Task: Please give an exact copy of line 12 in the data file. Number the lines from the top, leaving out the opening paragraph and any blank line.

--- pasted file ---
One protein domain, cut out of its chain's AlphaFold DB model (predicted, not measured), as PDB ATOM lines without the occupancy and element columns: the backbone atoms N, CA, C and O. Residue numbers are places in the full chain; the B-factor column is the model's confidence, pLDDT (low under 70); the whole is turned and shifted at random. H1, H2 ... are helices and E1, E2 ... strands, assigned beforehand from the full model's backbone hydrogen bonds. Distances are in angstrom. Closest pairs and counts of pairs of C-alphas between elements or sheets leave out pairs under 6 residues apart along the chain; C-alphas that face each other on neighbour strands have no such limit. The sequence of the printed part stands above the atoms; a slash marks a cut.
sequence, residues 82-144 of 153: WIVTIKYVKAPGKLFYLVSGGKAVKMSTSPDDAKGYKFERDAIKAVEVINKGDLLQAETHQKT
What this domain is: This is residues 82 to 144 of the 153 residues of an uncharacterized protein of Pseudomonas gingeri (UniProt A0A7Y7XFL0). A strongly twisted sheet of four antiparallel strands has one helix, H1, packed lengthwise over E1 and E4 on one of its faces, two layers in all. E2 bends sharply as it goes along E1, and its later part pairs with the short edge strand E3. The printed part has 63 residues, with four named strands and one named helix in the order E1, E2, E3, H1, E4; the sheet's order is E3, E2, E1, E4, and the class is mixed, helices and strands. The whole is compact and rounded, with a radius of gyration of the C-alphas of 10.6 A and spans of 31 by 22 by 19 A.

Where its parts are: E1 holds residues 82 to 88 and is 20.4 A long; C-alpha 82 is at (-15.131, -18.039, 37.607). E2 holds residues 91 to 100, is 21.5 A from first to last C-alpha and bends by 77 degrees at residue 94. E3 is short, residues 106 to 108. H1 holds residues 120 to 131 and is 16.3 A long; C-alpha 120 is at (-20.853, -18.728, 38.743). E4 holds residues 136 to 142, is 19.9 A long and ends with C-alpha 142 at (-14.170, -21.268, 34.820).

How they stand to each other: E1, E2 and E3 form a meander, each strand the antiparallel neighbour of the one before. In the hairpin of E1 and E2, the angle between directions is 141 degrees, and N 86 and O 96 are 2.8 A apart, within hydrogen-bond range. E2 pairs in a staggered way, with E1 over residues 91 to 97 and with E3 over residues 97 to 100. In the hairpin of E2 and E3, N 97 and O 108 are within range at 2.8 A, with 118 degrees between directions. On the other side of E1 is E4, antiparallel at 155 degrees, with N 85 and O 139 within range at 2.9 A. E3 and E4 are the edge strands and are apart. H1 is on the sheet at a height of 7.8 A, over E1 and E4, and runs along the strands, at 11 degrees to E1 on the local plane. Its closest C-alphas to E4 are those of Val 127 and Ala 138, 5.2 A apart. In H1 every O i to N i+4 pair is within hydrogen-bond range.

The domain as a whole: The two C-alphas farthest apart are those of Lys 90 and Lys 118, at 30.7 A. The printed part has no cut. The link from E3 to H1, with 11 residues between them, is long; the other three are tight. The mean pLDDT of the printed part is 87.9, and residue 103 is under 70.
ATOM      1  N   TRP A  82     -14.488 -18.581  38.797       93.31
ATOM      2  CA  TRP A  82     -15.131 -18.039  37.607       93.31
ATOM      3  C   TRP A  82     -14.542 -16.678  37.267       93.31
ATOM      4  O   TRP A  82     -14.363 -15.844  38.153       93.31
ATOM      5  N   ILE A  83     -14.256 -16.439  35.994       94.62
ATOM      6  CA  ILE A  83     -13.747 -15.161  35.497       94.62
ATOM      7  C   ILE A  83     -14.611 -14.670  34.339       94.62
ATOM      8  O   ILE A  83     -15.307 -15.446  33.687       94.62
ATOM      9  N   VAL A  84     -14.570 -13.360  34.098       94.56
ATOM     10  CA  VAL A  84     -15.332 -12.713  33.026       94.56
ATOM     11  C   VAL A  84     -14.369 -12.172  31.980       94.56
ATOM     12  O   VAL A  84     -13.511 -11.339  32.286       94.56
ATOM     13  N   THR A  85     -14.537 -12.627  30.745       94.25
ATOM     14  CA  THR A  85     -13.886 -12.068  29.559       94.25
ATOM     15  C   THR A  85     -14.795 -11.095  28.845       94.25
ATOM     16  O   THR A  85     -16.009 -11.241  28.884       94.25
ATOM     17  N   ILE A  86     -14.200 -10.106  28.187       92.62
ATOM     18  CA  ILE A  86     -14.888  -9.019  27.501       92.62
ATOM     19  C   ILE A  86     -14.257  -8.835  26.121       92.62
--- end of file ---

ATOM      7  C   ILE A  83     -14.611 -14.670  34.339       94.62